It was never intended that the Security Council veto power would be used to enable unchecked abuse of the UN charter - by the very countries that were given the veto.

So it is especially important for countries that play leading roles in international fora, and countries with influence on Russia, to exert their influence to end this war.

In this, the world looks to China, a great power, a Permanent Member of the Security Council, with a “no limits partnership” with Russia.

Mr Putin’s weak and desperate nuclear threats underline the danger that nuclear weapons pose to us all, and the urgent need for progress on nuclear disarmament.

Australia has always pursued a world without nuclear weapons, and we will redouble our efforts towards this goal - and to strengthening the non-proliferation regime.

The death and destruction in Ukraine reminds us all how much we have to lose if we fail to protect the UN Charter.

It reminds us that each nation must make its own choices, and exercise its own agency.

We cannot leave it to the big powers.

And we cannot be passive when big powers flout the rules.

Aside from terrible damage and loss of life in Ukraine, Russia’s invasion is compounding human suffering; propelling the global crisis in food and energy security.

In my own region, where geopolitical contest becomes ever sharper, we must ensure that competition does not escalate into conflict.

Because if conflict were to break out in the Indo-Pacific, it would be catastrophic – for our people and our prosperity.

And with the Indo-Pacific’s centrality to global prosperity and security, the cost would extend far beyond our region and reach into every life.

So I say to small and medium sized nations like my own: we are more than just supporting players in a grand drama of global geopolitics, on a stage dominated by great powers.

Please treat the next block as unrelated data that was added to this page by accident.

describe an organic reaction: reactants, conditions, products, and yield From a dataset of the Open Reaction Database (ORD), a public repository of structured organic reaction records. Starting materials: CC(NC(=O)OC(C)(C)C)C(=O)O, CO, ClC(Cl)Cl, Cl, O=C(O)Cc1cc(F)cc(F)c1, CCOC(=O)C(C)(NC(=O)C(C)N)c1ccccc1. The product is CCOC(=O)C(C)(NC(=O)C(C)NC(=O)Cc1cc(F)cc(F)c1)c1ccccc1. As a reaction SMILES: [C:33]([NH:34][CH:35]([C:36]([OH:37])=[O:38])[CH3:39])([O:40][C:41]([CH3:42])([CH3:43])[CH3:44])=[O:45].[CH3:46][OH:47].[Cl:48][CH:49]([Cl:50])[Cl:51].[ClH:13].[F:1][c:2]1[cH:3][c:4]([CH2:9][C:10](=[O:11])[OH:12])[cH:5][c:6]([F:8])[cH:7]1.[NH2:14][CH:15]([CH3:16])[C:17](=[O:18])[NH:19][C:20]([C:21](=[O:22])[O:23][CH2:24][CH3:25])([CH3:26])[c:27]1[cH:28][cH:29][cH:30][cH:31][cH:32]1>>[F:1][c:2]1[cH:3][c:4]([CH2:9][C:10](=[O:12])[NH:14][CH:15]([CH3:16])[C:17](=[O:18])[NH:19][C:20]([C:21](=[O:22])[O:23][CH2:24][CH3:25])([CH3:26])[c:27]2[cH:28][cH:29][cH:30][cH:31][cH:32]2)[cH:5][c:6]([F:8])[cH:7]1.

It is up to all of us to create the kind of world to which we aspire – stable, peaceful, prosperous and respectful of sovereignty.

That is the very rationale for the United Nations itself.

It is up to all of us to ask ourselves how can we each use our state power, our influence, our networks, our capabilities, to avert catastrophic conflict?

How do we acquit our responsibilities to constrain tensions - to apply the brakes before the momentum for conflict in our region or beyond becomes unstoppable?

Australia is resolved to these tasks, in all our diplomacy, in the UN and beyond.

It is why we seek a seat on the UN Security Council for 2029-2030.

It is why we seek reform of the Security Council, with greater permanent representation for the Africa, Latin America, and Asia, including India and Japan.

Being genuinely committed to the United Nations means being genuinely committed to reforming the United Nations and keeping it vital.

We know that we will always be better off in a world where rules and norms – whether on trade, the maritime domain or military engagement, on the environment or human rights – are clear, mutually negotiated and consistently followed.

History teaches us that the alternative to what we have built here is conflict and chaos.

A world where differences and disputes are settled by size and power alone, instead of by agreed rules and norms.

Humanity has benefited from the multilateral system – from the rules that have underpinned an unequalled period of human development.

Humanity will pay the price if we allow it to flounder.

Every nation, and all our peoples.